Blog: Talk Money Week 2020

Brits are not the best known for talking about money, no we prefer to concentrate on the important things, like the weather.

But for a society so well known for hating financial discussions, there are certainly a lot of ‘insider’ terms for it. Quid, dosh, fiver or a Lady Godiva, dough, bangers and mash – you would be forgiven for thinking that I was discussing my weekly dinners, rather than popular monetary slang (it could even give pensions jargon a run for its money).

However, whilst people may usually be reluctant to talk money, recent events have forced many to open up and face touch conversations simply because they have to - if anything, there seems to be no escaping talking about money at the moment.

The prompt for these discussions may be far from the ideal, but it doesn’t mean that it’s not still an opportunity to be taken advantage of nonetheless. We're all the same boat, and so no one should feel any embarrassment or shame to discuss their finances - no matter what shape they are in.

Indeed, many who were reluctant to speak about money concerns have been greeted with a huge amount of support, with local cafes across the country offering free children’s lunches, for instance.

Campaigns such as the Talk Money Week, run by the Money and Pensions Service every November, also work to encourage greater discussion of money, ensuring that people have the right support in place to get a better grasp on their finances.

Pensions are one area that campaigns such as this may prompt savers to realise they need to ‘up their game’ in order to secure the retirement they dream of, with understanding of pensions also continuing to drag.

Recent research from Nest Insight for instance, revealed that many savers are unaware that their pension is invested at all, with three in five stating that they are confused by pensions.

But encouraging greater understanding through campaigns like Talk Money week could help individuals to better understand the control and power they wield through their finances.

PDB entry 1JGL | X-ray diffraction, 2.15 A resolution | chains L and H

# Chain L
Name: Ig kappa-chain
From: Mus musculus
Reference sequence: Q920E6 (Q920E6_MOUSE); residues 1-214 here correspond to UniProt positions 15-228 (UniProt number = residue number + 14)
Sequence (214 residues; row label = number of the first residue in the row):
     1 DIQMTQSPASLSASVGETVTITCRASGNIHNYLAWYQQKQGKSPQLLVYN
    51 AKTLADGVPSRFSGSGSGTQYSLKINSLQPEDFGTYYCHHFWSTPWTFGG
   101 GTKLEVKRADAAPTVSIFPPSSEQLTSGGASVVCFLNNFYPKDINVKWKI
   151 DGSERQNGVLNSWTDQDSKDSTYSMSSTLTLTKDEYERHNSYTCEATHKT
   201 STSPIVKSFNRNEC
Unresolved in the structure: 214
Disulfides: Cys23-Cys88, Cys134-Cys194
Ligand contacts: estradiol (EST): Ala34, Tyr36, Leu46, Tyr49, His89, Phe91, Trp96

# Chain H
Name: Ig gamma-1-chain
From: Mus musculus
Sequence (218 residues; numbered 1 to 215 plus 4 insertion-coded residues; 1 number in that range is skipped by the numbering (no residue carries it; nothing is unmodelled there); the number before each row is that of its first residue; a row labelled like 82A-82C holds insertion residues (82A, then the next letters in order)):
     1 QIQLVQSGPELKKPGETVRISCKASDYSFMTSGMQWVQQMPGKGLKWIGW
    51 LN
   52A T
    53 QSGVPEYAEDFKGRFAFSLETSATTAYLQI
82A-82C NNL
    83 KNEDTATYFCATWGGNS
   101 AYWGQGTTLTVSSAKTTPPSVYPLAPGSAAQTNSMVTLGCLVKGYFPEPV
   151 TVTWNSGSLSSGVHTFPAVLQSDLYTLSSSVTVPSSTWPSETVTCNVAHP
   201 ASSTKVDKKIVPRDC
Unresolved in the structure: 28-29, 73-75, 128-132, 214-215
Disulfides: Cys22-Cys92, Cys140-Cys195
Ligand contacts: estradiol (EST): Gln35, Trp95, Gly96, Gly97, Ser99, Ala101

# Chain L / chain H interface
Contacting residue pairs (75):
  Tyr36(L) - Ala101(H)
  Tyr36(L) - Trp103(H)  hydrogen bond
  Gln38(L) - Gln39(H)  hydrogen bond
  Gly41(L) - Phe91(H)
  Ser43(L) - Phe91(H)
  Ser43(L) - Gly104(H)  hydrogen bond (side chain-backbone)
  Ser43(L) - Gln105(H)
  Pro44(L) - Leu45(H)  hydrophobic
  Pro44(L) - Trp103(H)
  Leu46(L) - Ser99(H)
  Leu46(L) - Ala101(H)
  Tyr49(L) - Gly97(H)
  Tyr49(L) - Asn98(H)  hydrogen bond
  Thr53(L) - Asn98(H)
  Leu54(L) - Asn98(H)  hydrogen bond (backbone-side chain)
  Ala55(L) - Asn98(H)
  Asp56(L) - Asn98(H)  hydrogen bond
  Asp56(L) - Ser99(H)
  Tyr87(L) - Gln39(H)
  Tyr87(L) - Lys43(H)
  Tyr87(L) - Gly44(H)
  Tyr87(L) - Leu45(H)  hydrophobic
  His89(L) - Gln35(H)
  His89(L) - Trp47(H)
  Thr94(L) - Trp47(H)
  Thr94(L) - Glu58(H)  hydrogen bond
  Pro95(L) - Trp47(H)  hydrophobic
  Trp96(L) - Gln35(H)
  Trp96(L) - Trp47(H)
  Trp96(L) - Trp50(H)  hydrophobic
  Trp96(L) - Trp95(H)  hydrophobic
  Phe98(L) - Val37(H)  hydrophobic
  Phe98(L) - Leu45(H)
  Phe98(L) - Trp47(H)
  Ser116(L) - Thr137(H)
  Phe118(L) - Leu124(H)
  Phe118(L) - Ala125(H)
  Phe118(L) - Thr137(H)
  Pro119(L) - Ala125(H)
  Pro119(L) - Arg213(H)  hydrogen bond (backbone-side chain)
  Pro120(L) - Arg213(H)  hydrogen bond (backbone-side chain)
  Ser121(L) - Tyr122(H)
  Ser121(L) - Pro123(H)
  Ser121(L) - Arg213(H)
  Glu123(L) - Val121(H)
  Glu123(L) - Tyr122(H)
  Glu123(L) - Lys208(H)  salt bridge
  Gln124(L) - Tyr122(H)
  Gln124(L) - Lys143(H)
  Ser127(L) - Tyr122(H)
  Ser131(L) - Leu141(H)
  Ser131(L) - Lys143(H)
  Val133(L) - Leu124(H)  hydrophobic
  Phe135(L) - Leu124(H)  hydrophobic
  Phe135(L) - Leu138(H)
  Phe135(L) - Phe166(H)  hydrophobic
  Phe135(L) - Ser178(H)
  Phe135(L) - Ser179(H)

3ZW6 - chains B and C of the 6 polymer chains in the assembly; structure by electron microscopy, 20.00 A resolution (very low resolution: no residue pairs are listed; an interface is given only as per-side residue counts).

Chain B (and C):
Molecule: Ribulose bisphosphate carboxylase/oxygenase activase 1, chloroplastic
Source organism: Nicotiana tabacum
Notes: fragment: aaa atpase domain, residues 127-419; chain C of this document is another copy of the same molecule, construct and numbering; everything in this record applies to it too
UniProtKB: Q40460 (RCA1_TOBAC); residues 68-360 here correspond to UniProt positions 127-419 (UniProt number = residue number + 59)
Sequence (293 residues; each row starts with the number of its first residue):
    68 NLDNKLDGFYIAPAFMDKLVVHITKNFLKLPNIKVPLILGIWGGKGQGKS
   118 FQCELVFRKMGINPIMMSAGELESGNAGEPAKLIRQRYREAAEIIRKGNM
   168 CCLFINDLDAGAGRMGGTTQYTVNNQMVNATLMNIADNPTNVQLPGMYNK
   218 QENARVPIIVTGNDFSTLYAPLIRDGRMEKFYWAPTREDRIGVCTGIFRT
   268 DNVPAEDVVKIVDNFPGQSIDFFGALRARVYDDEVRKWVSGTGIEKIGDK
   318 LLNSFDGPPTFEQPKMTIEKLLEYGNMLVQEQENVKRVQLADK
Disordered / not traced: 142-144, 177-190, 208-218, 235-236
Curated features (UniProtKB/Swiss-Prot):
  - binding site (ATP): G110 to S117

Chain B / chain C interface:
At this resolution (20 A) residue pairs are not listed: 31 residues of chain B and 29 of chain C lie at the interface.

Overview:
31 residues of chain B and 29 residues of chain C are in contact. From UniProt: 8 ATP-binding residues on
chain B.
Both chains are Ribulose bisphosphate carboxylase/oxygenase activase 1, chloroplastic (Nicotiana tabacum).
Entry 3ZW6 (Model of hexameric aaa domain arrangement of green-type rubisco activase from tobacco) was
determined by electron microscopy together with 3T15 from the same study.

This can in turn prompt member action, such as for savers who many not have realised that their pension was invested in fossil fuels, and want to switch to a more ethical fund.

Initiatives such as Make My Money Matter are already working to use this engagement to combat climate change through the £3 trillion of funds available in pension schemes.

And it could even be a win/win, with Nest Insight’s research also showing that discussing the positive impact of pensions can encourage greater engagement and trust in pensions.

Of course, whilst these campaigns and initiatives may typically focus on the positives, such as the divesting from tobacco or fossil fuels, the current environment means that tough conversations will also be needed.

However, that doesn’t mean that the industry should shy away from talking to customers though, if anything, it means that it has never been needed more.

After all, savers can somewhat get away with not really understanding what happens to their pension contributions in some circumstances, but as the pandemic hit many will have seen their savings hit amid market volatility.

The pensions industry was quick to react, with a number of schemes issuing reassuring messaging to members and regulators circulating warnings about pension scams.

Despite this though, the number of savers opting to cut or reduce their pension contributions amid the pandemic has led to concerns within the industry.

Experts are quick to emphasise that if members, especially younger ones, stop or cut contributions they will miss out on potential boosts following the economic recovery, as well as the impact of compound interest.

But whether members understand this is a different question, and actually talking to members about these issues is crucial for them to truly understand the impact of their decisions.

Many are facing hard times, and will have no other choice but to cut contributions in order to make meet their day-to-day costs. But talking to members, in the context of their larger financial wellbeing as campaigns such as Talk Money encourage, could allow them to at least understand the potential consequences. They may still make what some perceive as mistakes, but they should at least be well informed ones.

It may not always be a happy conversation, but it's important to talk money, even if it's just to let others know that they aren't alone in this.

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